Foreign Minister Annalena Baerbock wants to work with India to advance the fight against the climate crisis. No army can protect against the greatest threat to all people in this century, "we can only fight it together," said the Green politician on Tuesday in New Delhi at a forum on Germany's priorities in the Indo-Pacific region. She is pleased that India has put climate protection at the top of the agenda for its G20 presidency.
India took over the presidency of the G20 group of leading industrialized and emerging countries on December 1st. The motto for the presidency is "One Earth, One Family, One Future." Baerbock said this reflects "that we can only face this future together if we stand united as a family" - even if we don't always agree.
Baerbock: Skipping light years in climate protection
Baerbock recognized India's efforts for the energy transition. Every solar panel and every electric rickshaw makes it clear "that India has the potential to jump light years in terms of climate protection," she said when visiting the village of Khori, about a two-and-a-half hour drive southwest of the capital New Delhi.
Renewable energies would help India "not to have to fall into the trap of fossils (energies like coal, oil and gas) to get out of poverty," added Baerbock. Renewable energy is used in the country not only for electrification, but also to fight poverty.
India is increasingly turning to renewable energy
Many people in India still do not have enough access to electricity. The country's electricity demand is increasing. India is increasingly relying on renewable energies in the electricity mix and is building large solar parks, among other things. But the country is also banking on more coal and sharply increased oil imports from Russia. India ranks fourth in greenhouse gas emissions - after the US, China and the European Union. Calculated per capita, however, a person in India uses much less energy than a German.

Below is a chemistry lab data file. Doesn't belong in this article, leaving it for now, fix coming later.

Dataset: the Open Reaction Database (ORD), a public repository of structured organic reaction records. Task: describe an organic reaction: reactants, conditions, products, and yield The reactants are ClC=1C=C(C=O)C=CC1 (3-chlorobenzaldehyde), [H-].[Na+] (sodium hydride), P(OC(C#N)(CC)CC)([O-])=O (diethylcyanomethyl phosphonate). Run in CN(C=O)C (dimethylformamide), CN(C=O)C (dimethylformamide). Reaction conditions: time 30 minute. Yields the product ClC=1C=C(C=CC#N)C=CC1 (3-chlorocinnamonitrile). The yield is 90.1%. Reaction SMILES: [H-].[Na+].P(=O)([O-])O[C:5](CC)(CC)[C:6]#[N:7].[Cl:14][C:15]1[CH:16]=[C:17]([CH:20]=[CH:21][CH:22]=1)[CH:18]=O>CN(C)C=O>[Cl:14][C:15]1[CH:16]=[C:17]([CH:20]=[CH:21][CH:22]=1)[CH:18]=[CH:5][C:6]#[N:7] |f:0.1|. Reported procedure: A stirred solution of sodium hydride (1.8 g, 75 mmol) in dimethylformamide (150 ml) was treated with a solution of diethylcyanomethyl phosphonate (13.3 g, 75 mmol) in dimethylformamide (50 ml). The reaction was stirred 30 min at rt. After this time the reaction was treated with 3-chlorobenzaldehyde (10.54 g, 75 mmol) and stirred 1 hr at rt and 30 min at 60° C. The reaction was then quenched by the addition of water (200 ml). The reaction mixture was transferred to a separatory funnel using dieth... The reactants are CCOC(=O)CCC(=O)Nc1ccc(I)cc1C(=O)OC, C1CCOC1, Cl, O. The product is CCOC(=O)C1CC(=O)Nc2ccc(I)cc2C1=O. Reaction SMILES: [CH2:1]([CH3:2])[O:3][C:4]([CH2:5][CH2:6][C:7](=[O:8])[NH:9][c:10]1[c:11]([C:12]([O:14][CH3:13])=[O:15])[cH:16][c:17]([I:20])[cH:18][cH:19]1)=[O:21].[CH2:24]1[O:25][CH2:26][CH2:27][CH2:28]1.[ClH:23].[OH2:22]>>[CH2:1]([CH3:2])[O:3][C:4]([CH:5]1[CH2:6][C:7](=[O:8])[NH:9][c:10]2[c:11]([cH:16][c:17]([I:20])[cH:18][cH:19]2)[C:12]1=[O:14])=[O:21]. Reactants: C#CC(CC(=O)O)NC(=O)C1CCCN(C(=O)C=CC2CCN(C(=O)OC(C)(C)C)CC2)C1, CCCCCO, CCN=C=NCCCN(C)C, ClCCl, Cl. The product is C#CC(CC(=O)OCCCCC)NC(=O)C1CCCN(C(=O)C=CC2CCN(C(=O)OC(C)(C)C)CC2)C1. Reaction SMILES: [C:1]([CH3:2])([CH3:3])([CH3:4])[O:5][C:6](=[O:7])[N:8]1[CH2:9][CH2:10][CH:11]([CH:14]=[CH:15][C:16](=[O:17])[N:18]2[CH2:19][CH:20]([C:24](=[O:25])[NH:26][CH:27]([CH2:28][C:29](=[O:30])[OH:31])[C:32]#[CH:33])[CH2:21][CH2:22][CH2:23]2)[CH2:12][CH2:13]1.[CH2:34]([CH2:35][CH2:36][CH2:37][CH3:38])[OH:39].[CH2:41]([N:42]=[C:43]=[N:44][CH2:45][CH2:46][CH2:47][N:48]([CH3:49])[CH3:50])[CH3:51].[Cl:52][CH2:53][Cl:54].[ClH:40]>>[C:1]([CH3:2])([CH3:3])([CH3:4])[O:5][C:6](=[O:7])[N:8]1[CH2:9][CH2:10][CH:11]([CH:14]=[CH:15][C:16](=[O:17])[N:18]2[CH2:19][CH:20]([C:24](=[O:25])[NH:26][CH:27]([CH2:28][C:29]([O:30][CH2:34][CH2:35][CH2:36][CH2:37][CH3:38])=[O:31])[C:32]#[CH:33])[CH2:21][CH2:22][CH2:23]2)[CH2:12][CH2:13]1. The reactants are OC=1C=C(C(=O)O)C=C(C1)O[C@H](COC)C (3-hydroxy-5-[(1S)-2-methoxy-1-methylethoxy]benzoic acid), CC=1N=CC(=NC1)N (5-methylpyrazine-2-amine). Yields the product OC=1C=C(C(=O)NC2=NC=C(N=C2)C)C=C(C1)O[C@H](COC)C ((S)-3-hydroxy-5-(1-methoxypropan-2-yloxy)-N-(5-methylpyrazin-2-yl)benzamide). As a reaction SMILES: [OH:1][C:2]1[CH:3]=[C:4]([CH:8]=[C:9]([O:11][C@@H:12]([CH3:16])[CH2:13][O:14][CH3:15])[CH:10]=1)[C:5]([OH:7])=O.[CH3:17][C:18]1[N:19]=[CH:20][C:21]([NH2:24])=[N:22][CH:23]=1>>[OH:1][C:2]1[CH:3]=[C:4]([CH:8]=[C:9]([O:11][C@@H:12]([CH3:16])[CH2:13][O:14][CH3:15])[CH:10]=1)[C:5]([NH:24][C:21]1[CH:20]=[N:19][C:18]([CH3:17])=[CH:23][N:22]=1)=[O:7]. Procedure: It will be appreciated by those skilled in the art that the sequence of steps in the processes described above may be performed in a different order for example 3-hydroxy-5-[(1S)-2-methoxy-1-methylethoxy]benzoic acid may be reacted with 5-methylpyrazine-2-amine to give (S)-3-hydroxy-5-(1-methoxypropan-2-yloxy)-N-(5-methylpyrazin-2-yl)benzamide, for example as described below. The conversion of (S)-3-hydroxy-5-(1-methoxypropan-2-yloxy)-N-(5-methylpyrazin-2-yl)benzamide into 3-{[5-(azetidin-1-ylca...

India keeps calling on industrialized nations to keep their promises on climate finance. The country argues that western countries generally have to do more because they have already emitted a lot of greenhouse gas in their history. India aims to become carbon neutral by 2070.
Baerbock im Dorf Khori
In Khori, Baerbock informed himself about the work of a non-governmental organization supported by the SPD-affiliated Friedrich-Ebert-Foundation and the Catholic aid organization Misereor, which has long been involved with the topics of microfinance, sustainable energy, reforestation and the empowerment of women. On a farm, solar-powered water pumps irrigate mustard plants in the fields.
At the entrance to the farm, project leader Sunder Lal read the minister the motto on the gate: Only by working together towards gender equality will the country become a developed country. If there is no equality between the sexes, one cannot claim to be a developed country. Baerbock reacted enthusiastically - also against the background of the concept of a feminist foreign policy that she was promoting.